HIV infection is caused by the human immunodeficiency virus. Without treatment, the virus will get worse over time and damage your immune system. To prevent that, here’s a new tool that lowers HIV infection rates.
photo credit: andrew loxley
This potential new tool for fighting HIV infections reduced infection rates by about a third for African women in two major clinical trials. To effectively deliver antiretroviral drugs to women, this vaginal ring has been shown for the first time. But the reactions from researchers and advocates were mixed as this highly anticipated fights presented at a conference in Boston.
Some celebrated the potential arrival of much-needed prevention tool while others were disappointed the vaginal ring fell short of expectations, particularly to those who received minimal to no protection. Researchers are preparing to seek regulatory approval.
Dr. Mark Wainberg, director of an AIDS centre with McGill University and the Jewish General Hospital, said that they would’ve hoped that the level of protection would actually have been larger than what they observed. He’s not involved with the studies, but added that this finding is really good news. It’s a step in the right direction, but hoping for better.
The number of people who are currently living with HIV is 37 million and more than half of them are women. Majority of those women living with this condition are residing in sub-Saharan Africa which has some of the world’s highest infection rates. The non-profit International Partnership for Microbicides (IPM) has been developoing a vaginal ring that can protect at-risk women from HIV infection for the past decade. The device releases an anti-HIV drug called dapivirine, which prevents the virus from replicating and it’s similar to vaginal ring used as contraceptives.
Researchers are excited about this ring because it offers invisible protection. It’s a huge benefit to women who are vulnerable to rape or lack control in their sexual reproductive health.
Better yet, it only needs to be replaced once a month. It offers a lower-maintenance option than alternative HIV prevention methods, like prophylactic pills or microbicidal gels. African women have shown low adherence which means they have struggled to follow the products’ requirements.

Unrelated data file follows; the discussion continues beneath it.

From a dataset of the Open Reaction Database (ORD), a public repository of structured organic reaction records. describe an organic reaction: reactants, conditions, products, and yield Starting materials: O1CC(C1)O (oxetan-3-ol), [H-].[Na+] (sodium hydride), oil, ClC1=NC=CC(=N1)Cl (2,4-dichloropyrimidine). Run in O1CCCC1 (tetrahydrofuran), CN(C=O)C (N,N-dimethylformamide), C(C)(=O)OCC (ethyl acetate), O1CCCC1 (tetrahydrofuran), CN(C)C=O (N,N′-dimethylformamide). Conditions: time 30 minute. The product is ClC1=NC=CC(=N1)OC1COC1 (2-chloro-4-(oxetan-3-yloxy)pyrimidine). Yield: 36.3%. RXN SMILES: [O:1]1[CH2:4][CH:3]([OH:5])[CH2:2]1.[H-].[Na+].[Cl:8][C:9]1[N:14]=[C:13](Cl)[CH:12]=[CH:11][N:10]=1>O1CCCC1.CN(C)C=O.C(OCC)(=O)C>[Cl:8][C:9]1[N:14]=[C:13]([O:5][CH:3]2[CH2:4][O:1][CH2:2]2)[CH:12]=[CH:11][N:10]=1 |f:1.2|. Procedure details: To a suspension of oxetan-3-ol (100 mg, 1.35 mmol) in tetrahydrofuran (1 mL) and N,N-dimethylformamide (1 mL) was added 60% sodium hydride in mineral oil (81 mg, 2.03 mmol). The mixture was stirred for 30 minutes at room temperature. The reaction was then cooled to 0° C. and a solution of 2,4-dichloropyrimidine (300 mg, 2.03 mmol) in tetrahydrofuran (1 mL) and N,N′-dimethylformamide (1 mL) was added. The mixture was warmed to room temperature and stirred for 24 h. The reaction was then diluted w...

In 2012, two large clinical trials of the vaginal ring began with 4,588 women enrolled across sites in Uganda, South Africa, Malawi and Zimbabwe.
As a result, both studies suggested that the vaginal ring was the most protective for adult women. In one study dubbed ASPIRE, led by the U.S. National Institutes of Health, the HIV infection rate was reduced by 61 percent for women over 25 and 56 percent for those over 21. These results were published in the New England Journal of Medicine on Monday. The other, called the Ring Study, led by IPM and resulted in reductions by 37 percent for women over 21.
Dr. Annalene Nel, IPM’s chief medical officer who led the study said that the ring is the first long-acting HIV prevention method designed specifically for women and two large studies have confirmed the ring’s efficacy with statistical significance. And, the results give every women who suffer from HIV hope that researchers must and can do better.
However, the vaginal ring showed little to no protection for women under the age of 21 in both studies. The ring reduced infections by only 15 percent for women between 18 and 21 in the Ring Study. The added protection for these women was zero in ASPIRE.
Dr. Jared Baeten, a University of Washington professor with the ASPIRE team thinks that they know from lots of settings from HIV treatment, from contraception that women who are younger often have problems with adherence. He added that more work is needed to unpack why the vaginal ring performed poorly in younger women.
In spite of that, the researchers believe their findings are promising enough to stop giving placebos to women in the South African control group of the Ring Study and start giving them the microbicidal versions. The ASPIRE study has already ended.
By 2017, the IPM also hopes to license the vaginal ring. It is exploring development of a different version that doubles as a contraceptive. They also plan to produce a vaginal ring that can last for three months instead of one.
Paula Donovan, co-director of the international advocacy organization AIDS-Free World, expressed her opinion saying that she considers Monday’s trial results to be a ‘completely good news story’, though she emphasized that she’s not a scientist. She thinks that the vaginal ring is a promising intermediate step and the beginning of what everybody’s hoping will be the perfect prevention method.
According to her, there’s just been nothing to date that’s held out any hope for women of reproductive age who don’t necessarily have autonomy over their sexual lives. She added that to have something like this, that can be used by women with or without the knowledge of their sexual partners and that’s just incredibly welcome.